The Reagan administration yesterday rejected a Soviet proposal for a five-month moratorium on nuclear weapons testing, but issued an invitation to the Soviets to monitor a U.S. nuclear explosion at the Nevada Test Site, the White House announced.

The Soviets said they would go ahead with a unilateral moratorium on testing, and dismissed the invitation to monitor a U.S. explosion as a ploy to divert attention from their offer.

The rapid-fire proposals came on a day of superpower posturing that appeared to be aimed at influencing world opinion before the scheduled November summit in Geneva between President Reagan and Soviet leader Mikhail Gorbachev.

In a letter delivered in Moscow yesterday, Reagan invited a team of Soviet experts to measure a U.S. nuclear test. Reagan also offered to allow Soviet experts to examine data from a U.S. nuclear test last April to prove that it did not exceed the 150-kiloton limit set by treaty, officials said.

Presidential spokesman Larry Speakes said the "unconditional" and "unilateral" invitation for the Soviets to monitor a U.S. nuclear explosion "clearly demonstrates the U.S. intention to go the extra mile" in nuclear arms negotiations. Last September, Reagan had proposed an exchange of experts to monitor nuclear explosions, but the Soviets had not agreed.

The letter to Gorbachev, which Reagan signed over the weekend at Camp David, also included "concepts" for "trying to set a climate for the resolution of problems" before the Geneva summit, a senior official said. The letter "is kind of a forward-looking expression of his hope that we can make some headway," the official added.

Two hours after the Reagan invitation was disclosed, Gorbachev announced that the Soviets would impose a moratorium on nuclear testing starting Aug. 6 -- the 40th anniversary of the dropping of a nuclear bomb on Hiroshima -- through next Jan. 1. Gorbachev, in a statement published by the official Soviet news agency Tass and read on national television news, said the proposal would remain in effect longer if the United States halts nuclear testing.

But a senior administration official, who spoke to reporters on condition he not be identified, rejected the proposal. He said the Soviets have accelerated their testing in recent months, putting them in position not to need further testing this year and to "break out" with faster testing next year "without real costs to Soviet programs."

The official also pointed to a similar spurt of Soviet testing in 1961 following a moratorium that was not monitored by inspections from both sides, and recalled that President John F. Kennedy had said the United States would "never again" engage in such a moratorium.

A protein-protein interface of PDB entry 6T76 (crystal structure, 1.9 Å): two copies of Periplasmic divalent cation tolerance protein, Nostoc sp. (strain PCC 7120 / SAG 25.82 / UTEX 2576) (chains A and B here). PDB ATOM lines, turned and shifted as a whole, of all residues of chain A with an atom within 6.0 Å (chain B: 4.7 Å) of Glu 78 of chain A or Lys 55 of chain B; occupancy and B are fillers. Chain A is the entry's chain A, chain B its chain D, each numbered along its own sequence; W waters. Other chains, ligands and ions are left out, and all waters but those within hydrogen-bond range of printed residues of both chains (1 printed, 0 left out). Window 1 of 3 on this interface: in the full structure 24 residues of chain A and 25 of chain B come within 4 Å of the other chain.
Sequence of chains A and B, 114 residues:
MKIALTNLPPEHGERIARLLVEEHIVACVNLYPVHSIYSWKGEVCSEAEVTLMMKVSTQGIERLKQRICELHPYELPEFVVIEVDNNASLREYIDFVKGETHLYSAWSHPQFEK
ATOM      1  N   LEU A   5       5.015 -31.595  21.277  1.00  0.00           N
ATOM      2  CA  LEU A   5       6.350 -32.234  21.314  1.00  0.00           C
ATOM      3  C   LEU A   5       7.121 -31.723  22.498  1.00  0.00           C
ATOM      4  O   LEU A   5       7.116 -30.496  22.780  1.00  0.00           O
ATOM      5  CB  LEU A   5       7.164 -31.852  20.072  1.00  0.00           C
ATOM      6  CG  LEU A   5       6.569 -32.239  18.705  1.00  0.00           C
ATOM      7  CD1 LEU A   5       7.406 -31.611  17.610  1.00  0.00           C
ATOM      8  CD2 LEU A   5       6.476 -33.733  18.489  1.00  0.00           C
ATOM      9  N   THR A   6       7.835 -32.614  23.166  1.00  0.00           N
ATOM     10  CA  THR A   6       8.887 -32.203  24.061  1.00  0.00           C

Secretary of State George P. Shultz told reporters en route to Helsinki, Finland, yesterday that the Soviets had conducted three nuclear tests last week, just before issuing the moratorium proposal.

According to estimates by Swedish military scientists, which parallel those of the United States, the Soviets exploded eight underground nuclear devices this year, compared with nine detonated by the United States. The Soviets detonated 27 devices last year, compared with 16 by the United States. Some of the Soviet explosions were for nonmilitary projects. Atmospheric testing has been banned since 1963.

After Reagan proposed an exchange of observers in his speech Sept. 24 to the U.N. General Assembly, the Soviets rejected it. Then U.S. policymakers began work on a "unilateral offer" for the Soviets to monitor a U.S. test, administration sources said yesterday.

This proposal went through eight months of wrangling, officials said. A Pentagon official said yesterday that Reagan two weeks ago approved making the unilateral offer to Gorbachev. One administration source faulted White House and State Department officials for the delay, which made it appear designed to counter what he called a Soviet propaganda move.

A flurry of activity took place over the weekend, according to the senior official who spoke to reporters. He denied that the White House had quickly prepared its invitation in anticipation of the Soviet moratorium. But he acknowledged the White House was aware of a possible Soviet initiative on nuclear testing when Reagan signed the letter at Camp David, apparently on Saturday. The Reagan letter was not changed when the Soviets notified the administration Sunday of their plans to call for a moratorium Monday in a Soviet publication, "Agricultural Life."

As a result, the Reagan letter arriving in Moscow yesterday did not specifically respond to the moratorium proposal, and other officials said a second message to the Soviets may be forthcoming.

The administration has not pushed the Senate for ratification of two treaties limiting nuclear testing: the Peaceful Nuclear Explosion Treaty and the Threshold Test Ban Treaty. Both were signed by President Gerald R. Ford, but the Reagan administration has said verification provisions are inadequate.

In the Senate yesterday, Sen. Edward M. Kennedy (D-Mass.) introduced a resolution calling for renewed talks aimed at achieving a comprehensive test ban. A vote on the measure was set for today.

Senate Minority Whip Alan Cranston (D-Calif.) said the Soviets "made a good proposal" for a moratorium that the United States should accept, and "we made a good proposal also" that Moscow should have accepted. "But I wish both sides would get together instead of trying to make propaganda points over the other," Cranston said. "This is too serious a matter for both the Soviet Union and the United States to be playing 'Can You Top This?.' "